Jackson Hewitt, a company specializing in tax services, released a report last month that said states opting out of the ACA face tax repercussions. Employers with 50 or more employees, according to the report, will be exposed to increased shared responsibility payments to the tune of up to $1.3 billion per year in the 22 states that have opposed or are leaning toward opposing the expansion under ACA.
Another study from the Missouri Hospital Association says that without Medicaid reform, the cost of caring for the state’s uninsured will continue to skyrocket. The cost, estimated to hit $3.5 billion annually in six years, will be paid by businesses and individuals with health insurance.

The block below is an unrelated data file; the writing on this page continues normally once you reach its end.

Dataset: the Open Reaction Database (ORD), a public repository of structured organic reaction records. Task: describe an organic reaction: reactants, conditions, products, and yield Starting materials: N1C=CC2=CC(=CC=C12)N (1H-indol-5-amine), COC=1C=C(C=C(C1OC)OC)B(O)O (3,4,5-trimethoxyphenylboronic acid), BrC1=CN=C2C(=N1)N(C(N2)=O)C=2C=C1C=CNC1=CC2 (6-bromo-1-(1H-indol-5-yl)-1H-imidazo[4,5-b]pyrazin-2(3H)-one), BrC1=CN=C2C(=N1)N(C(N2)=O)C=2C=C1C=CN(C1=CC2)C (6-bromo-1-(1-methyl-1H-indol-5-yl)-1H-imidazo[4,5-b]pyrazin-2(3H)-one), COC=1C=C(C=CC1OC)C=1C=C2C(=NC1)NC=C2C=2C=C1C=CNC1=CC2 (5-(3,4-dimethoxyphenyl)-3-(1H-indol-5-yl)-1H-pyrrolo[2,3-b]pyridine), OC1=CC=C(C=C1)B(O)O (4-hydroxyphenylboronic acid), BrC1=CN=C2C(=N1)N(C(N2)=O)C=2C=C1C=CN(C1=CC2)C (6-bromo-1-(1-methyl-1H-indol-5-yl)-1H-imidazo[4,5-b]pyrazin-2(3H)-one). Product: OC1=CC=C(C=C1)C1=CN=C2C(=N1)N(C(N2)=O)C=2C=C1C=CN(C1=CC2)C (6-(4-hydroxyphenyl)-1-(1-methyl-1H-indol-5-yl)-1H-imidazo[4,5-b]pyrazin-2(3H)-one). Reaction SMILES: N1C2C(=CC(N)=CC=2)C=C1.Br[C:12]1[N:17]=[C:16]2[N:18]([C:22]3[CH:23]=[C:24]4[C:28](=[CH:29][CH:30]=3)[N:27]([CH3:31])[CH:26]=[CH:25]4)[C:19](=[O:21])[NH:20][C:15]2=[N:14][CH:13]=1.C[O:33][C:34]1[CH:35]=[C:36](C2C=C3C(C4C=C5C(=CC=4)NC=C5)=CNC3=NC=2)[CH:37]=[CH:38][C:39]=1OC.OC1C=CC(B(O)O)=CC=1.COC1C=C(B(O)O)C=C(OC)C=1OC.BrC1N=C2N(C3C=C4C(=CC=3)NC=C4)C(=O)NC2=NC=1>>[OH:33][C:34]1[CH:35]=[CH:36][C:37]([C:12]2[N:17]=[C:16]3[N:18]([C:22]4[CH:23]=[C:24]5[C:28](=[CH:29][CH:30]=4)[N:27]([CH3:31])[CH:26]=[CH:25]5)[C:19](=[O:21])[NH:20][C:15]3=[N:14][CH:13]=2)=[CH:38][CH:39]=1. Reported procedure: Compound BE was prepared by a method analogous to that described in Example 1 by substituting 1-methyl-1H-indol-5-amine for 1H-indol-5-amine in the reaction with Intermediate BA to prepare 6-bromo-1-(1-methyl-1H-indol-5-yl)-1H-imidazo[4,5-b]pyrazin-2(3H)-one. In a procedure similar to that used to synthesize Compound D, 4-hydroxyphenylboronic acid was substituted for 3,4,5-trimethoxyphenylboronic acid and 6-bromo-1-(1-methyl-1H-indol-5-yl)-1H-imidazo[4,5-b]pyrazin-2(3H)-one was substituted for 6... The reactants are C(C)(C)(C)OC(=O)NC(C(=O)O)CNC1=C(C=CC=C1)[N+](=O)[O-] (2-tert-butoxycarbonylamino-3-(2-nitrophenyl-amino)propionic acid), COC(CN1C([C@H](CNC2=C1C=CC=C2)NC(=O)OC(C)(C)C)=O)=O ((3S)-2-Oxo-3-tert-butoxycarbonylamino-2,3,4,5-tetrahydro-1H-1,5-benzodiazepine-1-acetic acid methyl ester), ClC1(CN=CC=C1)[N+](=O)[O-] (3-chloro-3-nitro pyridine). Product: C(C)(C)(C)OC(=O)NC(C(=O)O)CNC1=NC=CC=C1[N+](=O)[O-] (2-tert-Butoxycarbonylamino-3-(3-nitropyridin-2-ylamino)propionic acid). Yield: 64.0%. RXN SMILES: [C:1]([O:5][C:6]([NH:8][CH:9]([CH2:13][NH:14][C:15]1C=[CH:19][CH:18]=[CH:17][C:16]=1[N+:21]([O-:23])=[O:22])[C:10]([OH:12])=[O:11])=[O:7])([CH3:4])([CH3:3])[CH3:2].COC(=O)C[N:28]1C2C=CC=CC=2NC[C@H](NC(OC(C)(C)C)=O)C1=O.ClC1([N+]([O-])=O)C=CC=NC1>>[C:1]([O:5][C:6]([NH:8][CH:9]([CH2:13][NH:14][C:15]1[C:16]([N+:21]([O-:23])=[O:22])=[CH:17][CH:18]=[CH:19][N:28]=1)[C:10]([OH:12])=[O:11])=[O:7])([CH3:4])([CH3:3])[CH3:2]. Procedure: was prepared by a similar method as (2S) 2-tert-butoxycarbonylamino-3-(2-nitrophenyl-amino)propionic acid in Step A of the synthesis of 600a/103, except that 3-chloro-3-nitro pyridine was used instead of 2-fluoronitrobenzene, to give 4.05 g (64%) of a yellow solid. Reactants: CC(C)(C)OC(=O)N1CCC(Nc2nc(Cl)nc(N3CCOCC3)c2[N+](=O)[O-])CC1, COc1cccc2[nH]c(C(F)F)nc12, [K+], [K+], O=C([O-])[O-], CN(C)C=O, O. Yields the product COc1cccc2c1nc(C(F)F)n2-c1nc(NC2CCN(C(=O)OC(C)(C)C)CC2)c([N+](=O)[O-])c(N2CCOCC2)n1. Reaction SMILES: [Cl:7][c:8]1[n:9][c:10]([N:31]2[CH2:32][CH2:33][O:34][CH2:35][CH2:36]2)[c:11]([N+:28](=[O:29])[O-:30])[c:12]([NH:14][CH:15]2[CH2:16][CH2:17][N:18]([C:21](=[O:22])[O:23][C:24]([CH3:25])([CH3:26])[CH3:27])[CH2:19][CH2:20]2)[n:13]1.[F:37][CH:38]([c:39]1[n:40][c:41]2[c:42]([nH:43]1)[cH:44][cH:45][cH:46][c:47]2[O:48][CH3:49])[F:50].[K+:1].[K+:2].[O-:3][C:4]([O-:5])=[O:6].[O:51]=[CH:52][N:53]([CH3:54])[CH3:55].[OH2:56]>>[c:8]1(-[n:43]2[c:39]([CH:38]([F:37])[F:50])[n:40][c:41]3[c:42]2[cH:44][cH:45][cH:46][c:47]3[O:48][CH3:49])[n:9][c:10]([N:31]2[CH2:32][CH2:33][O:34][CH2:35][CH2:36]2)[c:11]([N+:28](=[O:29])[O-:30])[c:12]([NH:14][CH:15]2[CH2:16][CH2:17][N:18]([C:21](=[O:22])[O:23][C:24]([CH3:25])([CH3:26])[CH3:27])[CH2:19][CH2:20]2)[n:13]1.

Herb Kuhn, president and CEO of the MHA, said hospitals will experience an estimated $4.2 billion in cuts between now and 2020, and without the additional Medicaid coverage, hospitals will continue to care for uninsured residents.
Various reductions in hospital payments were made in the ACA, with the expectation that hospitals “would see new revenue from patients newly covered by Medicaid and those purchasing insurance through a health insurance exchange,” according to the MHA. President Barack Obama proposed a budget earlier this month that would delay those cuts.